South Africa

Celebrating South Africa’s Birding Big Day 2020


Martin Benadie


Birding Big Day 2020. This is BirdLife South Africa’s 36th Annual Birding Big Day (BBD) and will take place this Saturday, 28 November 2020. Follow the event live:

Little bee-eater

This year’s BBD will be a definite highlight of a rather crazy 2020. Over 250 teams have registered so far, and it is hoped that the 300 team barrier can be broken. If you are based in South Africa, why not register a team and help tell South Africans that birding is a great hobby, even under the current restrictions and regulations! While we raise awareness around South Africa’s amazing birdlife, the event is also a fundraising initiative for Birdlife South Africa conservation projects.

African jacana

Individuals can also enter, but under the community category. So, if you are struggling to get a team together you can still participate! One of our own Wilderness Safaris staff members, Martin Benadie, will be taking part in the Team Zonke iNyoni, which will centre their efforts on the day in South Africa’s beautiful and biodiverse Limpopo Province.

Here are the most important links:

General Information:
Facebook Event Page:
Telegram Channel:

Follow individual team scores live:

Southern carmin bee-eaters

Southern Africa is also home to profuse birdlife and in another conservation initiative, Wilderness Safaris staff members Martin Benadie, Robert Taylor and Kylie McQualter have been assisting with an important bird atlasing project in Botswana over the past few years.

Botswana Bird Survey Project

Wilderness Safaris is excited to play their part in mapping the bird species found in our Botswana concessions, an ambitious and time consuming project that commenced in late 2018. The initial bird survey areas include Jao Reserve, Chitabe Concession, Vumbura Concession and the Linyanti Wildlife Reserve. In time, this valuable dataset will contribute towards a better understanding of the bird species and numbers occurring in our Botswana areas of operation as well as seasonal dispersal trends. This will also support the monitoring and further conservation of IUCN Red List or Threatened Species of birds.

Coppery-tailed coucal

In late 2018 and into 2019, initial bird surveys were conducted in the Jao and Chitabe areas, with some incredible records. The first comprehensive summer survey for the Linyanti and Vumbura was completed in January 2020. Both these latter areas received some good rains that proved excellent for birdlife in general – both resident species as well as passage migrants. In the January 2020 survey, 293 bird species were recorded (with 2 974 individual field observations).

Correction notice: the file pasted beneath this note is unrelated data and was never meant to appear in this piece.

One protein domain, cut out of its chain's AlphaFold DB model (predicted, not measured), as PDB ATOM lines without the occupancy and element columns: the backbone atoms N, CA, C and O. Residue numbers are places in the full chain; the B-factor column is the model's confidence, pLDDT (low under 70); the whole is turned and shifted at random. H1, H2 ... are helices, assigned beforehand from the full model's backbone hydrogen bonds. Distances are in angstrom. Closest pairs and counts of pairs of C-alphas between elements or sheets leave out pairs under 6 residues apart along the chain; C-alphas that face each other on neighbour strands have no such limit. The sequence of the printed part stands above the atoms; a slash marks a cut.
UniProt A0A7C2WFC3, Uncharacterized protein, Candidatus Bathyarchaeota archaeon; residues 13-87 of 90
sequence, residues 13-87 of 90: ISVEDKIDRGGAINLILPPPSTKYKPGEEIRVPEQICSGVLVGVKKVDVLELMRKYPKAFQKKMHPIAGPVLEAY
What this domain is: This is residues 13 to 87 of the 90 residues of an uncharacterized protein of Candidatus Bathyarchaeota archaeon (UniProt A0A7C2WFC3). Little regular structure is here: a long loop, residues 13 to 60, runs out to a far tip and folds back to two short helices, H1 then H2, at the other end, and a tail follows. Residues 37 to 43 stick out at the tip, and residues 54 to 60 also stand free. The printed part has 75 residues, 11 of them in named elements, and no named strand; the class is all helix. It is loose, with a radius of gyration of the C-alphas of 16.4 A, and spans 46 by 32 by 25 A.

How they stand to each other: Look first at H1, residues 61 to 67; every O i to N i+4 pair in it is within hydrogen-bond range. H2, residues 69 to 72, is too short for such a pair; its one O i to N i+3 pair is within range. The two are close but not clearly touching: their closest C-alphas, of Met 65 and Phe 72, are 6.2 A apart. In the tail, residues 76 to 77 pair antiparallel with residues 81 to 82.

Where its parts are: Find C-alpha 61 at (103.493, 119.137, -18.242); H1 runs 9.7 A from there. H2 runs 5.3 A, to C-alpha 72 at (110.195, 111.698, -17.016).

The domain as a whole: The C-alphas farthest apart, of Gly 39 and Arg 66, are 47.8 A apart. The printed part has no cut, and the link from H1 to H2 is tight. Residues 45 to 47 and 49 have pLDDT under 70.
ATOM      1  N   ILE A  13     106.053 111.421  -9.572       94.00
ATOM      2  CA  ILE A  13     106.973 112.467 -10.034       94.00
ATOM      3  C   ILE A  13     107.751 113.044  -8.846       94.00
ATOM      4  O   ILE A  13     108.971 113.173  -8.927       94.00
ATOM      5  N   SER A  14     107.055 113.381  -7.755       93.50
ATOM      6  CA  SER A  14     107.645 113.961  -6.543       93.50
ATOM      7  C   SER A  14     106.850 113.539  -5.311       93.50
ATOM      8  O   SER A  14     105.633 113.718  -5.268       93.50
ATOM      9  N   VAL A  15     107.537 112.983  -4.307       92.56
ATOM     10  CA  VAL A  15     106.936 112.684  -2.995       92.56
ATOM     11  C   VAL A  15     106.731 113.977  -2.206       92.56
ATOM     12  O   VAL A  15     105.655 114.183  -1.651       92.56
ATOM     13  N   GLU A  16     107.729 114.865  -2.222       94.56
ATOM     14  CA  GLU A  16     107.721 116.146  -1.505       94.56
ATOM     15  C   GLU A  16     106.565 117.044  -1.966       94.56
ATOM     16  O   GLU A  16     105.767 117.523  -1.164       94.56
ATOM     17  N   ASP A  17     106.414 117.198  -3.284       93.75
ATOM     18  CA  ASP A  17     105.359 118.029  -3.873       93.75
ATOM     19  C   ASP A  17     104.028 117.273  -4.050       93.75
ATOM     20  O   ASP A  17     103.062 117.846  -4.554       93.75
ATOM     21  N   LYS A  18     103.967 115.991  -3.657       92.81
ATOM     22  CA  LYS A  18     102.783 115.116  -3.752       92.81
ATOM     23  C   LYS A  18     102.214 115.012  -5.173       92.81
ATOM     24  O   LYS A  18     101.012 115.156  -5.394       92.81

Arrow-marked babbler

gather meaningful data, atlas coverage needs to be as thorough as possible. Ideally, each pentad should have a baseline of at least four comprehensive checklists, over several years and seasons. It is thus imperative to continue to survey at all times and further atlasing during various seasons in Botswana will be undertaken.

Southern carmine bee-eater

Help Make a Difference

As one of Southern Africa’s most important biodiversity monitoring programs, The Southern African Bird Atlas Project 2, collects almost two million bird distribution records each year, providing the best real-time measure of the impact of ever accelerating global change on regional biodiversity. Citizen scientists have carried the costs of data collection, but backbone funding is needed to maintain the information technology systems, which supports SABAP2 as well as BirdMap atlas projects throughout Africa and other bird monitoring projects. Owing the COVID-19 pandemic their IT budget has been slashed however, and the funding allocated for 2020, 2021 and 2022 has been lost, putting the future of the entire project at risk. If anyone is perhaps able to assist, making a donation information can be found here:

Yellow-billed stork


The Second Southern African Bird Atlas Project (SABAP2) is the most important bird monitoring project in the African region. It holds this status because all other conservation initiatives depend on the results of the bird atlas, to a greater or lesser extent; you cannot determine the conservation status of a species unless you know its range and how this is changing. So the results of such a project may well include red-listing of certain species, as well as selection of sites and habitats critical to bird conservation.

Wattled crane

Bird Mapping/Atlasing in Botswana

For added context, the bird atlasing protocol is a survey method designed to record the presence of as many bird species as possible within a defined area. The unit of data collection is called the pentad: five minutes of latitude by five minutes of longitude, squares (with sides of roughly 9km north-south and 7km east-west). Birding access to many parts of Botswana, such as the Okavango Delta and the Linyanti, has proved to be a challenge since the inception of SABAP2 due to the remoteness of these areas, restricted access due to the low-impact ecotourism model followed in these areas, and the low numbers of competent resident bird observers/atlasers, which SABAP relies on for data collection as citizen scientists. Sufficient pentad coverage and full-protocol cards are thus very limited, or even non-existent, for many areas of this country. To date (November 2020) only 603 pentads have been covered in Botswana out of 7 187 pentads in the country as a whole. There is thus a pressing data collection need for Botswana.

Pied kingfisher

Let’s plan your next journey


When we say we’re there every step of the way, we mean it, literally. From planning the perfect circuit, to private inter-camp transfers on Wilderness Air, and easing you through Customs. We’re with you on the ground, at your side, 24-7, from start to finish. Ready to take the road less travelled? Contact our Travel Designers to plan an unforgettable journey.